Wednesday, 24 April 2013

Understanding Circuit Breakers

 Circuit breaker we came across the circuit while analyzing various circuits or electrical connection in home etc…

The basic idea is nothing but Fuse (which melts and cut of its connection while heavy current flows in order to safeguard the loads) similarly it detach from the network where as fuse once break means we have to replace it by new one but in case of circuit breaker it may reconnect by switching on ..
The diagram on the right shows the set of a basic circuit breaker. It is pretty self explanatory, but this article will go through the steps involved when a circuit breaker cuts off the power to prevent damage or injury following a current surge.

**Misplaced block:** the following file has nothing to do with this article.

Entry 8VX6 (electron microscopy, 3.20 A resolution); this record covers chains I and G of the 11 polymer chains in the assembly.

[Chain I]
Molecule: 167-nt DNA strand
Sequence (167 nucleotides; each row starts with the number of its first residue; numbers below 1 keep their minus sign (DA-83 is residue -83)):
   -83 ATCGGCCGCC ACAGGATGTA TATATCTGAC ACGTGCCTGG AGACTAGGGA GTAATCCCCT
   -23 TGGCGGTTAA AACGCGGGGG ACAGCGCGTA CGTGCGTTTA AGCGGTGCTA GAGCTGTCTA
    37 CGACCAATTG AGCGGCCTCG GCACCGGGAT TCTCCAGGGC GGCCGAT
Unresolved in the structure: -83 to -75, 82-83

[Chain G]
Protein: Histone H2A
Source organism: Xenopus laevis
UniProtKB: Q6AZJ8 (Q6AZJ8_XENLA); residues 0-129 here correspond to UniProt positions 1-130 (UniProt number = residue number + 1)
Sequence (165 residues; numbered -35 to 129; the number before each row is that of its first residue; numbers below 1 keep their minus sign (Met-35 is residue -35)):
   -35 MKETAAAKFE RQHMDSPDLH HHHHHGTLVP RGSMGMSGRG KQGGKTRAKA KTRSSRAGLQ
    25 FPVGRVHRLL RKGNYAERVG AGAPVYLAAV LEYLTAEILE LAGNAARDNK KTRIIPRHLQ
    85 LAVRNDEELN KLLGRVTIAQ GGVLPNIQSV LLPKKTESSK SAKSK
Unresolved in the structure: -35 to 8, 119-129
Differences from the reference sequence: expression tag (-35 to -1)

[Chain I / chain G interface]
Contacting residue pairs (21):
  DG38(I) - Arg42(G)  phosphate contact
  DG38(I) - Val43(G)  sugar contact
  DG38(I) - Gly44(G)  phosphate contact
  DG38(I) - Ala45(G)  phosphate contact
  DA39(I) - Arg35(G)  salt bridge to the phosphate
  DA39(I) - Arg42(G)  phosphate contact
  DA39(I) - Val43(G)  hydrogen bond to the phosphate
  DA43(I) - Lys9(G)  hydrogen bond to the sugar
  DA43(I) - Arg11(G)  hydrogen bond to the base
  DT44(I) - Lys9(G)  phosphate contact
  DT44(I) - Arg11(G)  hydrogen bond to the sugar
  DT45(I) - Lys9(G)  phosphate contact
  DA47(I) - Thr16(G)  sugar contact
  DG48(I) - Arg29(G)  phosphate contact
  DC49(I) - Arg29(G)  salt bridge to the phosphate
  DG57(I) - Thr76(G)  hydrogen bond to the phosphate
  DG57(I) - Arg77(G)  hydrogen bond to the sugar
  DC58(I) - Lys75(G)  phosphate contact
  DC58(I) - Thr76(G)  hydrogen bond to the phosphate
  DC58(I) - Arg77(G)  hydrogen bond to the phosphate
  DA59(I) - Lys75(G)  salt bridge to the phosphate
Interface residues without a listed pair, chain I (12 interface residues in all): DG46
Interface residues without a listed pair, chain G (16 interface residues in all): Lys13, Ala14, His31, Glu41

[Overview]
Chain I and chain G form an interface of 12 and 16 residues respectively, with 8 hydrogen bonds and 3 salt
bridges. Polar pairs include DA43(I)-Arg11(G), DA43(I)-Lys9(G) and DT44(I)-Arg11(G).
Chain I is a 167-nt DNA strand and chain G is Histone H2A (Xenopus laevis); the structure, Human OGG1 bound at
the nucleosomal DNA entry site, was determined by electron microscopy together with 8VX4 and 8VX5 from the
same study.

First of all, on the diagram we see that the electricity comes from the right hand side, through a live wire. This wire is the wrapped around a magnet, making it into an electromagnet. The wire then continues along the circuit, along a pivot fixed in place by a spring, then there are two contacts at the top left of the diagram. When all is fine and the current is not to strong, the electricity passes along the contacts and then continues to its destination.
However, if there is a surge in the current, the current through the live wire and around the magnet will become so high that the electromagnet manages to pull the right hand contact away from the other and clicks the pivot into the second position (it moves clockwise). This is why you hear a clicking noise. The spring makes sure that the pivot doesn't move back again. When you reset a circuit breaker by flicking a switch, you are manually pushing the pivot back to its original position, allowing electricity to flow through the contacts again.

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